Julio López Berestein, Portrait of Amelia Peláez
Courtesy Isachi Durruthy Peñalver

Julio López Berestein (Havana, 1917-1968) is an enigma to Cuban art historians. His death in prison in 1968, the loss and dispersal of much of his personal collection, and the few scattered references to his career have made him an esoteric character in the best theatrical tradition. The truth is that, when the critic José Gómez Sicre invited him to illustrate his book Pintores Cubanos de hoy (Cuban Painters of Today) in 1944, Berestein had already created his own visual language, built on the modernist aura that had inspired such fruitful experiences for Cuban culture in those years. A group of friends—including Victor Manuel, Carlos Enríquez, Cundo Bermúdez, Mario Carreño, and Amelia Peláez—headed the pictorial renewal. Based on the appropriation of symbols, traditions, and indigenous values, their work brought new nuances to the understanding of national identity.

A year earlier, in 1943, Berestein had presented his works with extraordinary success in an exhibition at the Lyceum and Lawn Tennis Club, one of the most influential Cuban cultural institutions of the past century. Perhaps the greatest exhibition of international cultural personalities of that era, Berestein’s show was hailed by the public and critics, who noted the artist´s sharp eye behind the lens. Often quoted in contemporary bibliographic references, Gómez Sicre´s observations in the catalogue render the most accurate judgment of Berestein at the time:

“Following his own subjective creativity has transformed Berestein´s exhibition into an art exhibit rather than a documentary display. These portraits, in which almost all our painters serve as models, show Berestein´s independence regarding the other arts. His portraits are primarily photographic in the fullest sense. Berestein demonstrated to painters that he desired nothing less than an aesthetic photographic result. The camera lens finds what the artist´s eye does not see, looking for faces like planets, to enlarge them and make them fantastic.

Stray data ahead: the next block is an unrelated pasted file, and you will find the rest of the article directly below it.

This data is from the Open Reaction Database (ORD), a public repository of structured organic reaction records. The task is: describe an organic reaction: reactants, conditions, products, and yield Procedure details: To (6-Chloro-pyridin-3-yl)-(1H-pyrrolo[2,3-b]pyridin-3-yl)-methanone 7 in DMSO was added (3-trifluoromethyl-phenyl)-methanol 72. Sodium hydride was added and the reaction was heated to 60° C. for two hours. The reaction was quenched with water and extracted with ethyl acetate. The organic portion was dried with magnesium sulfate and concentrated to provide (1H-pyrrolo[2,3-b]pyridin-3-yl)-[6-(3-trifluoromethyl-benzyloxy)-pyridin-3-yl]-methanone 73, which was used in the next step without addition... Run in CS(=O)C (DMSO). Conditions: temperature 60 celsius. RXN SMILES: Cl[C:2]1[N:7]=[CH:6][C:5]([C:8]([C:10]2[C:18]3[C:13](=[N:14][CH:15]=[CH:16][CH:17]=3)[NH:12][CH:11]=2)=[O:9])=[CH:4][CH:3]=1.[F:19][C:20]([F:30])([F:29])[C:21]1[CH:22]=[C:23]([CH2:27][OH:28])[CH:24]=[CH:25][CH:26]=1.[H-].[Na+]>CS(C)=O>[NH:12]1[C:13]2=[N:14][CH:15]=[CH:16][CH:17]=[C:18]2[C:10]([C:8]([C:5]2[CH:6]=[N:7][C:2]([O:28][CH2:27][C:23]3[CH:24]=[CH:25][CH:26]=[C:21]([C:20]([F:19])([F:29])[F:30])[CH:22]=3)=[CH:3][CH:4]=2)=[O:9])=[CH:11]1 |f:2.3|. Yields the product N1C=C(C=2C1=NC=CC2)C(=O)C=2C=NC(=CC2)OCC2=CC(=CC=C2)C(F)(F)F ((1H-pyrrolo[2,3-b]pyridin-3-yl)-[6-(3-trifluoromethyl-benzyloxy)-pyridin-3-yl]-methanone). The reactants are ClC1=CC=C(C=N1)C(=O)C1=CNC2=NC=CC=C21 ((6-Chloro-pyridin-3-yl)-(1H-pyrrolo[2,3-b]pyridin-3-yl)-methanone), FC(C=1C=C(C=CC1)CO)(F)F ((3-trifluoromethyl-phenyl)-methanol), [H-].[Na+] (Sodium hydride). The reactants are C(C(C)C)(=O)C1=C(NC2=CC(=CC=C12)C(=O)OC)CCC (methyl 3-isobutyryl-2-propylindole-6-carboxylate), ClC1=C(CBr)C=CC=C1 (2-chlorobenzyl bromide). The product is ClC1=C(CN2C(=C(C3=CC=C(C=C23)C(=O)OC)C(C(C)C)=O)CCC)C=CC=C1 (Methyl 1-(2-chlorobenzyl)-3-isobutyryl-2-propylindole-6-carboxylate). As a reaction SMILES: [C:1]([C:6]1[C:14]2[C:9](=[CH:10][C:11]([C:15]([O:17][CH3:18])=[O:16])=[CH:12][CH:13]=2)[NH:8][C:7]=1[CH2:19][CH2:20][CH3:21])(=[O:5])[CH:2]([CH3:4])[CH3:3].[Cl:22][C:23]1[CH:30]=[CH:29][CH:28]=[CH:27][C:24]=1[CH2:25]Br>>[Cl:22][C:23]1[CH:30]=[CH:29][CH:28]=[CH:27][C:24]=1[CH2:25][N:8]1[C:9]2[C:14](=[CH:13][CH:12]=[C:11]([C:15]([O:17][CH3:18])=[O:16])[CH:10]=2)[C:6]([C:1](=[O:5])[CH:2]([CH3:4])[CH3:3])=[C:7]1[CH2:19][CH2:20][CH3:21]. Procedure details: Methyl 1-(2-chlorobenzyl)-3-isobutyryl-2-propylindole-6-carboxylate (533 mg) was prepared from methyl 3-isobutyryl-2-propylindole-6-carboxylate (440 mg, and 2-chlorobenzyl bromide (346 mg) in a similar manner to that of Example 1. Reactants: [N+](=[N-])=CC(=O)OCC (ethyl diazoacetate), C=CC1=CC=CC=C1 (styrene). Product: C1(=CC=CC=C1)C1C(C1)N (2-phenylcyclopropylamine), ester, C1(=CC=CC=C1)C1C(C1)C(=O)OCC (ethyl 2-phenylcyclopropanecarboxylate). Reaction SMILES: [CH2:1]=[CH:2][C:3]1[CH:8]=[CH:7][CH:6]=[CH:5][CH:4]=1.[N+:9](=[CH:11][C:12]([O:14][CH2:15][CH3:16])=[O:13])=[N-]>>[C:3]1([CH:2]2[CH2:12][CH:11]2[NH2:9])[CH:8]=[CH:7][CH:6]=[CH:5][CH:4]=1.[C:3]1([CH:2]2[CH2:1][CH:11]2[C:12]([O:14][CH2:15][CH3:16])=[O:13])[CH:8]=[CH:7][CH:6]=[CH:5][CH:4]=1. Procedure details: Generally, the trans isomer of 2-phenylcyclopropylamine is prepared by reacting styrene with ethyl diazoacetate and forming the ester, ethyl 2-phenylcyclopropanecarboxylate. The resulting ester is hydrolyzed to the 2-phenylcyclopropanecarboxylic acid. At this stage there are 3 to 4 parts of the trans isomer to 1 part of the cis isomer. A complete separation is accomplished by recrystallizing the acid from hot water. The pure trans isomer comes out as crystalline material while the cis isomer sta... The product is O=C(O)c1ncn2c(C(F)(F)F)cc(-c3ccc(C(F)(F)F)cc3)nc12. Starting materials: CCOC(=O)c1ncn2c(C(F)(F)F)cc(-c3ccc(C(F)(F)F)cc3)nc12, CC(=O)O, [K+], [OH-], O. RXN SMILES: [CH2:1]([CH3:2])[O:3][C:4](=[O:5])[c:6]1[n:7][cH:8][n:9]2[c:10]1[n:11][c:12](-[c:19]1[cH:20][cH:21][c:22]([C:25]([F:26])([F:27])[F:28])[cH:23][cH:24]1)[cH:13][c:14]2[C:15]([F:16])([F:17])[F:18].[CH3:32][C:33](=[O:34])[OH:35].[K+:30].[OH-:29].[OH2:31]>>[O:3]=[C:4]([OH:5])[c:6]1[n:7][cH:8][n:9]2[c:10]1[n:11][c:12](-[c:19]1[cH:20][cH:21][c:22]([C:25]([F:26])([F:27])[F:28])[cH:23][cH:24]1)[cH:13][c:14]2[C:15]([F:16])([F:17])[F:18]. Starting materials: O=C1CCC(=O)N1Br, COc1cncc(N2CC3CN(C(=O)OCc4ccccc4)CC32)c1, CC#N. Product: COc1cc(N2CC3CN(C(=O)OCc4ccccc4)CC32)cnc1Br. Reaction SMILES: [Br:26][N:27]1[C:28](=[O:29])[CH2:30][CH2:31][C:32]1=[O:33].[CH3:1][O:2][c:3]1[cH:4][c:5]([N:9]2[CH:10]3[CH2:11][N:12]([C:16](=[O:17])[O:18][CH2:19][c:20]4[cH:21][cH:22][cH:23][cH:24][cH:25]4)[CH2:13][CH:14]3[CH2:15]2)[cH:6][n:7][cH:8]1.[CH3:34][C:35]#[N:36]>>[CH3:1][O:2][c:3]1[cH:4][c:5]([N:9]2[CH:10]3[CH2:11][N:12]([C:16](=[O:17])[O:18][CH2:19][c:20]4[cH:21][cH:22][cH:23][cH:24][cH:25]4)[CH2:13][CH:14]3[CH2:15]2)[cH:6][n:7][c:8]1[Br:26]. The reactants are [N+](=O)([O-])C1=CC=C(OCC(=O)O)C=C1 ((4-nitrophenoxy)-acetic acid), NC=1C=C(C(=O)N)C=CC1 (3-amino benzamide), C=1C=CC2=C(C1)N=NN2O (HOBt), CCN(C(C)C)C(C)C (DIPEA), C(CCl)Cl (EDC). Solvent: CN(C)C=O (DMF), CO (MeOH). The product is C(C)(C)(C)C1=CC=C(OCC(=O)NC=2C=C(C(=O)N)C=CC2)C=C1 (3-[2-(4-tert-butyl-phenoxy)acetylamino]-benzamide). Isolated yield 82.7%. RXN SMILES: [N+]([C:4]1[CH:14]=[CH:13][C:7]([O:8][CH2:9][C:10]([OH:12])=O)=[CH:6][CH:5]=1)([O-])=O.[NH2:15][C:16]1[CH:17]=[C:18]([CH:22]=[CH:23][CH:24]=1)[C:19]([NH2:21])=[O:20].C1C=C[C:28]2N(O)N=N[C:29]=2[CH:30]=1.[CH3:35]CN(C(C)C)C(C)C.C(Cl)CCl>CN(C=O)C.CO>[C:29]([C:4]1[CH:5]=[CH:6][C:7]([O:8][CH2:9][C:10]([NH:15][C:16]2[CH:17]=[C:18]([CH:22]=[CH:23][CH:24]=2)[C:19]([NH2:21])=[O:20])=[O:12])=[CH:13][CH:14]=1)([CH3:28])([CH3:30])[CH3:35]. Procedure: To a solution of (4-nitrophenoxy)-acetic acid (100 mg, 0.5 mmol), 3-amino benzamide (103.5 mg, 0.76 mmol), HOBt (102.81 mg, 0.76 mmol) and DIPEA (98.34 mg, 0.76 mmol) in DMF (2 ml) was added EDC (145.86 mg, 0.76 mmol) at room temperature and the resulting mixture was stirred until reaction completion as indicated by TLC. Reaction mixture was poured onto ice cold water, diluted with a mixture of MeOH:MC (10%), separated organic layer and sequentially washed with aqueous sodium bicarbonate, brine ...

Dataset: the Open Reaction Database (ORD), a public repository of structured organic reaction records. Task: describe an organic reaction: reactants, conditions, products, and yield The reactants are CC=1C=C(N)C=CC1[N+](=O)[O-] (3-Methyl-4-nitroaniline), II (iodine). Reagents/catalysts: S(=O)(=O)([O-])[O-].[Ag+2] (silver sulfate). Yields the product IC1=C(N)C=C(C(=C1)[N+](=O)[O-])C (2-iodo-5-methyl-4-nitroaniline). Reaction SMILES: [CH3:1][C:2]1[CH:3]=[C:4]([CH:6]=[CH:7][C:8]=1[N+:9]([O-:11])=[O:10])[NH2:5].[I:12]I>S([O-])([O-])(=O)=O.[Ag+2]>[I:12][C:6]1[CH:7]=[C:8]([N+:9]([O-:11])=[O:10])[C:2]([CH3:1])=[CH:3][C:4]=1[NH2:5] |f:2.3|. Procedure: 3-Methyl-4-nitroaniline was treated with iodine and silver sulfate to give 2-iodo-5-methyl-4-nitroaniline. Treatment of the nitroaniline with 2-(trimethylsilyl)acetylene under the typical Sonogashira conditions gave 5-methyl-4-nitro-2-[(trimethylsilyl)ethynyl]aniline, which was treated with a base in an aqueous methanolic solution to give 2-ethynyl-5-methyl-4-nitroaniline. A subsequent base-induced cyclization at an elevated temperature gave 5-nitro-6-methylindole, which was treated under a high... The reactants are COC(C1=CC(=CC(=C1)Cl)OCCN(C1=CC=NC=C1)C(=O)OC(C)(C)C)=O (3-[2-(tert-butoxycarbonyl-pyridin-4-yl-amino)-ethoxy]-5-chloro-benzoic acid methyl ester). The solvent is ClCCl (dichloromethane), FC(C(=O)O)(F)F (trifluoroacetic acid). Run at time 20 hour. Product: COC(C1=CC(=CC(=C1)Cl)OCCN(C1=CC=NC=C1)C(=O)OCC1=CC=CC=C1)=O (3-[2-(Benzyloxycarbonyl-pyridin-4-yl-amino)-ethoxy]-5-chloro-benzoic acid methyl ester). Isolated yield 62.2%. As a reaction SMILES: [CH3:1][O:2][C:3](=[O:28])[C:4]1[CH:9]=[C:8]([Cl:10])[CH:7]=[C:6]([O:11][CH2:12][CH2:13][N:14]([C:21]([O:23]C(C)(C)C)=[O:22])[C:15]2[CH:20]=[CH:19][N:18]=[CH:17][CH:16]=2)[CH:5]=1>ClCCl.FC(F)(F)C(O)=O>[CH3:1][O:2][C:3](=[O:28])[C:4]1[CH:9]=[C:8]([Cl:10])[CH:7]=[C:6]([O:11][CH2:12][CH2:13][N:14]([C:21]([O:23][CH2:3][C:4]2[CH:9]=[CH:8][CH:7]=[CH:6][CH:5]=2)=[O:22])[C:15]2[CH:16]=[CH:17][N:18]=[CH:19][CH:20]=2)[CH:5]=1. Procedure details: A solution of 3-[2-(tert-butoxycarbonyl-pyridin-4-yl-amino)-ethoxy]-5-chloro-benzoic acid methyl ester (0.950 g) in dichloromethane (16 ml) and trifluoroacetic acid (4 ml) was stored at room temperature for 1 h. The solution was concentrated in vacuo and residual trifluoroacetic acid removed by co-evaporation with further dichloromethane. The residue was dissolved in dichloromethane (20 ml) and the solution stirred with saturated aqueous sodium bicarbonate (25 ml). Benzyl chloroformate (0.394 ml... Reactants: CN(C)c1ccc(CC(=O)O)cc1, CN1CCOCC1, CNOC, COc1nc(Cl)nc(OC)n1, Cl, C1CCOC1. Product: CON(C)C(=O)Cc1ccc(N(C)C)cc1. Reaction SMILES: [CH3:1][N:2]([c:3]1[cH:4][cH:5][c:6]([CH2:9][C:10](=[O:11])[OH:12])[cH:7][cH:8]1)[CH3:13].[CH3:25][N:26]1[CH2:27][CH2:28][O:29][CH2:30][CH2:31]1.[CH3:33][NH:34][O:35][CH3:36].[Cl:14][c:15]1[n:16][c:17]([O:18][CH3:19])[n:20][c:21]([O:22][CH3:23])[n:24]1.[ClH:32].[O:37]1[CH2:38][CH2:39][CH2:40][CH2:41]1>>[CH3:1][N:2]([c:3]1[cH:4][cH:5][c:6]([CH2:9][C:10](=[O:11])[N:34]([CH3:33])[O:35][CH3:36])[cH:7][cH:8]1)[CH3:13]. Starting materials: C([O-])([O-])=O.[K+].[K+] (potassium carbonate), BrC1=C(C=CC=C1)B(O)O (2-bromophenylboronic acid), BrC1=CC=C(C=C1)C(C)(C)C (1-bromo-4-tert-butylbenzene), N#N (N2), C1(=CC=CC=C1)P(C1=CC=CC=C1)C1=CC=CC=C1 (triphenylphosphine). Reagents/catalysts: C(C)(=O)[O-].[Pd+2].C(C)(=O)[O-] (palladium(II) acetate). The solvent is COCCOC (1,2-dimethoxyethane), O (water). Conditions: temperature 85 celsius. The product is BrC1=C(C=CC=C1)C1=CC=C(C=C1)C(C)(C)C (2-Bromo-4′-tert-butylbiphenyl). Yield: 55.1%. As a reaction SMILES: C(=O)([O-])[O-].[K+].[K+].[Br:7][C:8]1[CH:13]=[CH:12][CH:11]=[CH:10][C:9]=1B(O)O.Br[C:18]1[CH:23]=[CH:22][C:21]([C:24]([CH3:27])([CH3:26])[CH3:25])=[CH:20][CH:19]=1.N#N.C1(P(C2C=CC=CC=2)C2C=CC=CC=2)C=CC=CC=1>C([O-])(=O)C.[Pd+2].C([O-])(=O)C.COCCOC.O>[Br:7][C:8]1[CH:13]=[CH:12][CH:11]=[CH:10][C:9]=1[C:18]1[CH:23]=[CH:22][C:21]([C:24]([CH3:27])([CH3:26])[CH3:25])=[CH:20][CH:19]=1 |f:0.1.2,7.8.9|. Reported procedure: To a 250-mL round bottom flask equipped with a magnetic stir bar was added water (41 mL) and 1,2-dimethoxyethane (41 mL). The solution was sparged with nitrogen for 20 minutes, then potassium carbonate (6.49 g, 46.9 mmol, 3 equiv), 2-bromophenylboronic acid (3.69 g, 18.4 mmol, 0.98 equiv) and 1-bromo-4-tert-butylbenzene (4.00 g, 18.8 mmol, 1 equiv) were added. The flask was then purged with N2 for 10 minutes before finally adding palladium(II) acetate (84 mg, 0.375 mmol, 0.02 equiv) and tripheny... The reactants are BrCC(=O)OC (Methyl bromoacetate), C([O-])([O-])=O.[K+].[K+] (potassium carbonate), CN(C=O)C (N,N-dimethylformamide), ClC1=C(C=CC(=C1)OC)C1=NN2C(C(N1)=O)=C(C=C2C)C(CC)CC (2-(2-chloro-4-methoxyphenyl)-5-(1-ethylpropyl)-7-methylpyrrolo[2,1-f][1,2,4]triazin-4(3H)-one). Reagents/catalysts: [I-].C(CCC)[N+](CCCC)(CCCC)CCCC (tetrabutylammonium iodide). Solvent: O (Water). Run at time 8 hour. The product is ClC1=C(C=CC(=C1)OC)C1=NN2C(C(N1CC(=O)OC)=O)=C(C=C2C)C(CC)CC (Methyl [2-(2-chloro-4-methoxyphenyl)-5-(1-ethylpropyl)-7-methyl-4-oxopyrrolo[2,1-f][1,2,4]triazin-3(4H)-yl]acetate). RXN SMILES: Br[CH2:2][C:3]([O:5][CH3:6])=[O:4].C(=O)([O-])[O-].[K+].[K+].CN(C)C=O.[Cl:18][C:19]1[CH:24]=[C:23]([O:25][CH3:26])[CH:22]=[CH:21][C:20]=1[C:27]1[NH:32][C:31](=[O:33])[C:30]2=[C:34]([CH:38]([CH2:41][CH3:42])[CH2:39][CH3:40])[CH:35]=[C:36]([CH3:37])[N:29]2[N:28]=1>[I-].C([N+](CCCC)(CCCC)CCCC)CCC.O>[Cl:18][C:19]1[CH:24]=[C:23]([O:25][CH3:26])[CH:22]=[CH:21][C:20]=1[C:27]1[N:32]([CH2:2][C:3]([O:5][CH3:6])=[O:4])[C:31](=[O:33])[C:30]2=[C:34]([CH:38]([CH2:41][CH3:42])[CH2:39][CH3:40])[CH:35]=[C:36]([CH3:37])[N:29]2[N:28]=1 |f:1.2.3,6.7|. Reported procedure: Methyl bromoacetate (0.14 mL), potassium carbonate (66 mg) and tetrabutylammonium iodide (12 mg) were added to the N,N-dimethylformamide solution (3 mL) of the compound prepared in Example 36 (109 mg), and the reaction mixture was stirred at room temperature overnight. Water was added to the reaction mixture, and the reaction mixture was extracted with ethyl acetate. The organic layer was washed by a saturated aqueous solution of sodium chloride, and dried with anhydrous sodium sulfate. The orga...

Julio López Berestein, Portrait of Alberto Alonso
Courtesy Isachi Durruthy Peñalver

The close link between the artist and cultural institutions like the Pro Arte Musical Society enabled Berestein to track the emergence of figures in the arts who would later achieve public acclaim. Berestein could be considered the “great discoverer” of Alicia, Fernando, and Alberto Alonso, the founders of the Cuban ballet. Many of his images revealed the prominence of these dancers when they were still students. His connection with Alicia left many captivating images. The unusual and almost unknown Photographic Study after Edgar Degas (1943) recalls various poses of famous dancers painted by the French master, recreated in a chiaroscuro atmosphere. With great wit and expertise, the photographer transcends the dancerly gesture while subtly hinting at the Impressionist works that inspired him.

Julio López Berestein, “Estudio sobre Degas”
Courtesy Isachi Durruthy Peñalver

During the years in which Surrealism and metaphysical landscapes enriched the visual arts in the Americas, Berestein traveled to many countries and worked as a Cultural Attaché of the Cuban embassies in Mexico and Argentina. In 1946, he exhibited his photographs at the Museum of Fine Arts in Mexico, during the run of the well-received exhibition Contemporary Cuban Painting.

Julio López Berestein, Portrait of Fidelio Ponce
Courtesy Isachi Durruthy Peñalver